Dr. Hugo K. Dooner is a Principal Investigator in the Waksman Institute and Professor II in the Plant Biology and Pathology Department at Rutgers - New Brunswick. He was elected to the National Academy of Sciences in 2007 for his studies on the contribution of transposable elements and recombination to the genetic diversity of maize. He discovered extreme haplotype variation among inbred maize lines and developed heterologous transposon tagging to isolate genes of agricultural importance. His lab studies transposon architecture and interactions to elucidate gene function and to create a more efficient resource for reverse genetics.
His lab performs studies on genome structure, homologous meiotic recombination, and functional genomics in maize. They have observed that rather than adhering to a rigid plan, the genomes of many organisms, like maize and humans, comprise mobile, gene-coding DNA elements. Dooner sees these as small islands of gene-coding regions in a vast sea of highly repeated sequences. In maize, these "islands" shift positions along or between chromosomes, yet remain intact and functional in the process. With chromosomal exchanges limited to the sequences between gene-coding regions, genes remain unscathed in different neighborhoods. The result is functional genes in multiple neighborhoods, concluding that this picture is one of a protective evolutionary adaptation.
Research in the Dooner Lab Focuses on Three Main Areas:
Transposons are the main consitutents of the maize genome. We study their structures and interactions and use them as genetic tools to elucidate the function of genes. We have identified several new genetically active transposons, including Jittery and Mx, which are new autonomous members of the Mutator and hAT superfamilies, respectively. Maize appears to have several noninteracting elements in each superfamily, suggesting that new transposon specificities have arisen frequently. In our functional genomics project, we have generated an Ac insertion library which yielded many new interesting phenotypes, such as defective pollen grains with corkscrew pollen tube and seedings unable to produce volatile chemicals to defend themselves agains insects. This latter finding has prompted us to examine the function of orthologous gene pairs in defense responses. We are currently optimizing the use of Ac-Ds transposons as gene-searching engines in maize. We are developing a set of transgenic lines carrying a uniquely marked Ds element which should integrate at multiple locations in the genome and greatly facilitate the isolation of the interrupted gene.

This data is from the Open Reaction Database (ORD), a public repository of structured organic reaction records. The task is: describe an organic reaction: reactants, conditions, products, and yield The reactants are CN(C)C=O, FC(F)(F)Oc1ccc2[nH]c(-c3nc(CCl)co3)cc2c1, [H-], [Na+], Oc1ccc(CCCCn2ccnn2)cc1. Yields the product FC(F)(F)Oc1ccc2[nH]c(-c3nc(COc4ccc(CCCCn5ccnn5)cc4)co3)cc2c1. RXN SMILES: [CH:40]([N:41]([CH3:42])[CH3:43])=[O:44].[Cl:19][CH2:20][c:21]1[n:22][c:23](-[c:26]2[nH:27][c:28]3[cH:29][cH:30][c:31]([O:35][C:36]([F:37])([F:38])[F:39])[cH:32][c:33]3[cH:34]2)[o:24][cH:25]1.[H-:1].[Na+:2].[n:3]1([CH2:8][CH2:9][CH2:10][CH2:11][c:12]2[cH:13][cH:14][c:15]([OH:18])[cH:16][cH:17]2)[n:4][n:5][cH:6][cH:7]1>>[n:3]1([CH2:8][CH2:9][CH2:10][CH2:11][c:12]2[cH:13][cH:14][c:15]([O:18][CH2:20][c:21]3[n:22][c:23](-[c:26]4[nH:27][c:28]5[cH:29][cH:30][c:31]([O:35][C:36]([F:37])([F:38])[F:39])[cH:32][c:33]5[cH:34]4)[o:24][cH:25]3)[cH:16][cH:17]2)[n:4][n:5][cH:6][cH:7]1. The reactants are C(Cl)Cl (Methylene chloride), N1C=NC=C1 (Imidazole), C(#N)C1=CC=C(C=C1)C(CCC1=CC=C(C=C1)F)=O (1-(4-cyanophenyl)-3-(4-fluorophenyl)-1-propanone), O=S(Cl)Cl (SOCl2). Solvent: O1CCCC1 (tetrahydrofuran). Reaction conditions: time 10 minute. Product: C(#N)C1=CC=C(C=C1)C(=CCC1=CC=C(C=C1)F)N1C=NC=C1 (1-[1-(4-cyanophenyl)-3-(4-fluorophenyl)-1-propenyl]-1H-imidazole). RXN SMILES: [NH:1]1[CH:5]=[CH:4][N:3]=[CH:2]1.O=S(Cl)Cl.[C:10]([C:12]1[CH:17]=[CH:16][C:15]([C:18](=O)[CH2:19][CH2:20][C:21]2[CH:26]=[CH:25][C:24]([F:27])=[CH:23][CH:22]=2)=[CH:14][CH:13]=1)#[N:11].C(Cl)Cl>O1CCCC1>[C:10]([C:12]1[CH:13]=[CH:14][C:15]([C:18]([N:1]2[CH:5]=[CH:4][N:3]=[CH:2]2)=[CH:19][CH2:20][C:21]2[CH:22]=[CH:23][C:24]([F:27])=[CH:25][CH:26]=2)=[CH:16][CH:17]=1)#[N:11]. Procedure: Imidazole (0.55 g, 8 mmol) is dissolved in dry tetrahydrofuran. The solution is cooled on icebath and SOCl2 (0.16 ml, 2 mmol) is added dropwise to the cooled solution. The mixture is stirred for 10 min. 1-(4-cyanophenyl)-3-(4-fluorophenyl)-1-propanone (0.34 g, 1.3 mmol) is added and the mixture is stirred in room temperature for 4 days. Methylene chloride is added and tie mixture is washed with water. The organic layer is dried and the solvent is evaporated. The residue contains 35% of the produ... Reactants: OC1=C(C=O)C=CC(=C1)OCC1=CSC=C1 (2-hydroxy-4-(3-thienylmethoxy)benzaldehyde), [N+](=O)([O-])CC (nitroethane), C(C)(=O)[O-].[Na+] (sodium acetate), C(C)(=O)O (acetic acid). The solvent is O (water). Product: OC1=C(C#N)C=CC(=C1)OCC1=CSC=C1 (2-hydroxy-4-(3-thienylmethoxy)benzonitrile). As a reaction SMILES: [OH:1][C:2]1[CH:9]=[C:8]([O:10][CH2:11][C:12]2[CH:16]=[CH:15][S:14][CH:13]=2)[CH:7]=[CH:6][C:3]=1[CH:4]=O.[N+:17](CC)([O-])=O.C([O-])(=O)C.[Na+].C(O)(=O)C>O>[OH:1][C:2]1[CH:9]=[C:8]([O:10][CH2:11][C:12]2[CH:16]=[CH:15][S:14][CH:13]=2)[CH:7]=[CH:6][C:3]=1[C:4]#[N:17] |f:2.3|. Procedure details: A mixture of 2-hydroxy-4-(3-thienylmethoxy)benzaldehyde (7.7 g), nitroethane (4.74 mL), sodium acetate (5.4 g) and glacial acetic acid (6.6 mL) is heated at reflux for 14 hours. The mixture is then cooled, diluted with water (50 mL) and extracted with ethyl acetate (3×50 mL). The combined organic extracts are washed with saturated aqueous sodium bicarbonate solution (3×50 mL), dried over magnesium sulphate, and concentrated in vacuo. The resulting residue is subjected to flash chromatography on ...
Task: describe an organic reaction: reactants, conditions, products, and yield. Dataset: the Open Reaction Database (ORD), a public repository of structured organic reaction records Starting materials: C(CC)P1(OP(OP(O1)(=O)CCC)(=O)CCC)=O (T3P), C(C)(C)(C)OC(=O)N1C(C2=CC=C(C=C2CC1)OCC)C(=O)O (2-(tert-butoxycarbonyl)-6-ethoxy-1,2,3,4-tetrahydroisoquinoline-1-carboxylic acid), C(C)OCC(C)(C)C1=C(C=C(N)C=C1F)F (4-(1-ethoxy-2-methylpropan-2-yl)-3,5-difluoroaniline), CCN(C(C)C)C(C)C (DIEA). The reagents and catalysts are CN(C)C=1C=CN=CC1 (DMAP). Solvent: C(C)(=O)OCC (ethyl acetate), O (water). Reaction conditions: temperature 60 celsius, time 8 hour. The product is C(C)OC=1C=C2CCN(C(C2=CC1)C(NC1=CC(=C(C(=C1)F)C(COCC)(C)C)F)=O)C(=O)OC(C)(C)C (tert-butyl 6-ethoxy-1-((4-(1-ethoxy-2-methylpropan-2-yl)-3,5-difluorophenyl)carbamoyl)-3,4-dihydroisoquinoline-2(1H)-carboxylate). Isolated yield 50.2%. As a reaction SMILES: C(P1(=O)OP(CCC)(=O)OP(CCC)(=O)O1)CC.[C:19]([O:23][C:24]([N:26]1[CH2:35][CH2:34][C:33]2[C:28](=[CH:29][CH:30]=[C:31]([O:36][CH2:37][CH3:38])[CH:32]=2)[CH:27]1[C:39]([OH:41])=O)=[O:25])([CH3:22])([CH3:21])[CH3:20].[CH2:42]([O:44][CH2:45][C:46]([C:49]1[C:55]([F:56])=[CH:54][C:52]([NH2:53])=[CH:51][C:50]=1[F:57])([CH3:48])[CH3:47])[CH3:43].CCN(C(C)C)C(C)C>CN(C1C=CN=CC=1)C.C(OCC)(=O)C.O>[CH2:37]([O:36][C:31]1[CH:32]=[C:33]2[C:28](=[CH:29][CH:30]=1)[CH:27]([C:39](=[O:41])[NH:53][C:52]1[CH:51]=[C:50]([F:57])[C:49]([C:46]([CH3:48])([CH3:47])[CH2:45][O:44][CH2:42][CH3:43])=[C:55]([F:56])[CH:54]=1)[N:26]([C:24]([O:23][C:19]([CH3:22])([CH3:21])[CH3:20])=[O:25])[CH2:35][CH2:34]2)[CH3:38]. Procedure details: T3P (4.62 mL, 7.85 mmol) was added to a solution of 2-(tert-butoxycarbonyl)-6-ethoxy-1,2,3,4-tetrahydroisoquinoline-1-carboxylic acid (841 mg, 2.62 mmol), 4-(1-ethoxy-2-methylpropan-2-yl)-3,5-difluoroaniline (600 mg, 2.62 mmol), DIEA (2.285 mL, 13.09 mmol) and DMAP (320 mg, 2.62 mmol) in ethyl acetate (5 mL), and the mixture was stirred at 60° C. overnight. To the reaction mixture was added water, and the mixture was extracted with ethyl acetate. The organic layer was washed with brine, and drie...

2. Genome variability
Maize is the most variable plant species known. This variability manifests itself at all levels, ranging from variations in plant shape to polymorphisms in restriction enzyme sites. We recently discovered that allelic regions of the genome can vary by as much as 70% of their DNA, including the presence or absence of certain genes. This finding may help to explain the phenomena of hybrid vigor and inbreeding depression. We are presently characterizing two specific regions in the genome of different inbreds, land races, and wild relatives of maize in order to further document the extent of this variability.
3. Homologous recombination
We have found that meitoic recombination in maize is restricted to genes, which comprise only 5% or less of the genome. We continue to use the bronze locus of maize, a uniquely advantageous system, to attempt to obtain answers to basic questions regarding the process of homologous meiotic recombination in plants. A main question that we are addressing is the effect of the highly polymorphic intergenic retrotransposon clusters on recombination. Given our finding that the number of genes in the bz region can vary among lines, we are also testing if the number of genes between two sites in the region affects the frequency of recombination between them.